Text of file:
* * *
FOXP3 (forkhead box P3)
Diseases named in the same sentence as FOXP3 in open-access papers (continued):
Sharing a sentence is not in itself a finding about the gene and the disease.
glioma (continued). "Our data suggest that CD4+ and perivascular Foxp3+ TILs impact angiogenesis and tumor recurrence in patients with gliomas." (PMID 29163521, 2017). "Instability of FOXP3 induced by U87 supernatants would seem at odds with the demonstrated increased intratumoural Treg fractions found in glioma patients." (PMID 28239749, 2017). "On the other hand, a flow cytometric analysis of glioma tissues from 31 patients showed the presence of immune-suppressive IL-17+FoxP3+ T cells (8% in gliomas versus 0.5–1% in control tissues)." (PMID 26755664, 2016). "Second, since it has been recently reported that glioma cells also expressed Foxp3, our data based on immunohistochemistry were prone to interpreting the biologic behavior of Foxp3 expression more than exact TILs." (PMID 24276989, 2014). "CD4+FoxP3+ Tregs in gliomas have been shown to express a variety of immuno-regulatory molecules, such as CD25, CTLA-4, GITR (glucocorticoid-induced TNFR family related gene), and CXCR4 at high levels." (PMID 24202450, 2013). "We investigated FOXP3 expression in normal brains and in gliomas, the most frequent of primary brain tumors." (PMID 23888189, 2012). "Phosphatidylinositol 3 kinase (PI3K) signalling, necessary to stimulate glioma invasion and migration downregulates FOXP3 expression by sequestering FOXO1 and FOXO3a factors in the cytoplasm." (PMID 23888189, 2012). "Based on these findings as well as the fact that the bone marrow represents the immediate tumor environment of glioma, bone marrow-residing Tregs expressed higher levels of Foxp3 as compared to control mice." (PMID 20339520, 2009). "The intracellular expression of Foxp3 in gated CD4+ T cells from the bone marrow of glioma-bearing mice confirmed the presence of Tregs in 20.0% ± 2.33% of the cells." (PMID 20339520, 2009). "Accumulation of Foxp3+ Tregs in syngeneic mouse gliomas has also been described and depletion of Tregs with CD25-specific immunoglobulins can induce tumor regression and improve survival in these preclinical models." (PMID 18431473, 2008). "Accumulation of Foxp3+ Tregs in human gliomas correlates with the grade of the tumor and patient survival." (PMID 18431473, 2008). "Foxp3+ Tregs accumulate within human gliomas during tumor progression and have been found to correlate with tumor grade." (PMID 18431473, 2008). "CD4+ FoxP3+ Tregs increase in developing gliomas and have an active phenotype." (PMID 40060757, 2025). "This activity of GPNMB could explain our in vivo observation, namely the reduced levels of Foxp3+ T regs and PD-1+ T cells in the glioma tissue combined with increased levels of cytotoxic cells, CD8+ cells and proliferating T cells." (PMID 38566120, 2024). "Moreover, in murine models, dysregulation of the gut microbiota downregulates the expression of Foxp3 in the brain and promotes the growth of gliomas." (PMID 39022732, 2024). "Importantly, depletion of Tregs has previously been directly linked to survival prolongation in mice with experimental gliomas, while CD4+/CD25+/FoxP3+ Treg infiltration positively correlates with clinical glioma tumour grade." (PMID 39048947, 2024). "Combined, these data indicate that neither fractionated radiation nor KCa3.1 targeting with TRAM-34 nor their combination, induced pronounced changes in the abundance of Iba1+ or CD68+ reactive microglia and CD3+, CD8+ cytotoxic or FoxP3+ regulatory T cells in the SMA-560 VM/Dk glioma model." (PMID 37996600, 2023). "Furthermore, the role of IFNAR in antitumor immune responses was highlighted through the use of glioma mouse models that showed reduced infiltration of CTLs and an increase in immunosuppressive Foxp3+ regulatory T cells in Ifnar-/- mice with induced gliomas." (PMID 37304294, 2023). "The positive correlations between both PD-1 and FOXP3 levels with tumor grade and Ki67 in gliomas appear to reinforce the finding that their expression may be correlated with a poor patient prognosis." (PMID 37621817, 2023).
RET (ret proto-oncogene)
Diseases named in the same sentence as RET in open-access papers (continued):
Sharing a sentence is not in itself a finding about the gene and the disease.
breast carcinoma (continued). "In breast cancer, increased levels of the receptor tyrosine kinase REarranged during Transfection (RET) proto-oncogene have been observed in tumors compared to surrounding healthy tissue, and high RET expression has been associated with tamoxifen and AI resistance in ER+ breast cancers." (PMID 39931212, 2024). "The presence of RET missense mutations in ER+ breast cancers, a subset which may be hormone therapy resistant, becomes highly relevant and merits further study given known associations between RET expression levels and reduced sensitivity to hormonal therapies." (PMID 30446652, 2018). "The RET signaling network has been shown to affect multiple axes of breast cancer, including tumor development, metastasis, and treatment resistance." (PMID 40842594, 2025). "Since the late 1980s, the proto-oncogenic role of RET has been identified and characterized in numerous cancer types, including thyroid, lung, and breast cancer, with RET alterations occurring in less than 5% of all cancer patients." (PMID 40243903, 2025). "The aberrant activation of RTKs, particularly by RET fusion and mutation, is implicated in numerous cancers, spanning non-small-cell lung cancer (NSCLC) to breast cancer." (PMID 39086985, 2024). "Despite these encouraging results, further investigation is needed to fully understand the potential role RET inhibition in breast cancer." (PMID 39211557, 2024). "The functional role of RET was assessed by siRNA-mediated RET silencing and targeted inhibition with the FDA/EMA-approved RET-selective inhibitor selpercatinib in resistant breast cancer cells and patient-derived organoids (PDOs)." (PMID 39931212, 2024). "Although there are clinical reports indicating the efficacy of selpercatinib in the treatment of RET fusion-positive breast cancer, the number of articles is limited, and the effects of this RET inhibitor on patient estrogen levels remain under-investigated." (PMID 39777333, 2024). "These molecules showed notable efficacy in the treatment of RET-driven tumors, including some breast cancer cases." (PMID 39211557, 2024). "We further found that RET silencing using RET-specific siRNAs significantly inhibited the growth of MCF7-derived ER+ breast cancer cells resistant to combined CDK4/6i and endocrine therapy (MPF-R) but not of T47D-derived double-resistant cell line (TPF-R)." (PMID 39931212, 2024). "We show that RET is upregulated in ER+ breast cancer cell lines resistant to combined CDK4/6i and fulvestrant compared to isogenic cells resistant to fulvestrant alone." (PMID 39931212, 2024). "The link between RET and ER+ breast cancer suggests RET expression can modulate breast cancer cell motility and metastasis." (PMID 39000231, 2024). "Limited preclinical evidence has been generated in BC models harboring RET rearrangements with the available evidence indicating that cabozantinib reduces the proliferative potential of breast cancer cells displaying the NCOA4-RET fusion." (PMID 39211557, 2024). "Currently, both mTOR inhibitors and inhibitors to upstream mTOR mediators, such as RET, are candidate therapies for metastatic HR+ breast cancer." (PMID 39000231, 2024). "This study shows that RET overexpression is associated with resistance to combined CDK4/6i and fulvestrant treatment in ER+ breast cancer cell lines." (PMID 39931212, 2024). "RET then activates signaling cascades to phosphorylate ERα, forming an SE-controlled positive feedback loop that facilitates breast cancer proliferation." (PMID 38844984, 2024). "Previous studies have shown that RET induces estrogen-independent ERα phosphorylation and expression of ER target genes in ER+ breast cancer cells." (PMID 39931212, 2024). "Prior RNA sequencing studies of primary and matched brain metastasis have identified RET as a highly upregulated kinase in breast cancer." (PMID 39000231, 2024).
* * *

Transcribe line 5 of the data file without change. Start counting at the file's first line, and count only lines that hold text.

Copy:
RET (ret proto-oncogene)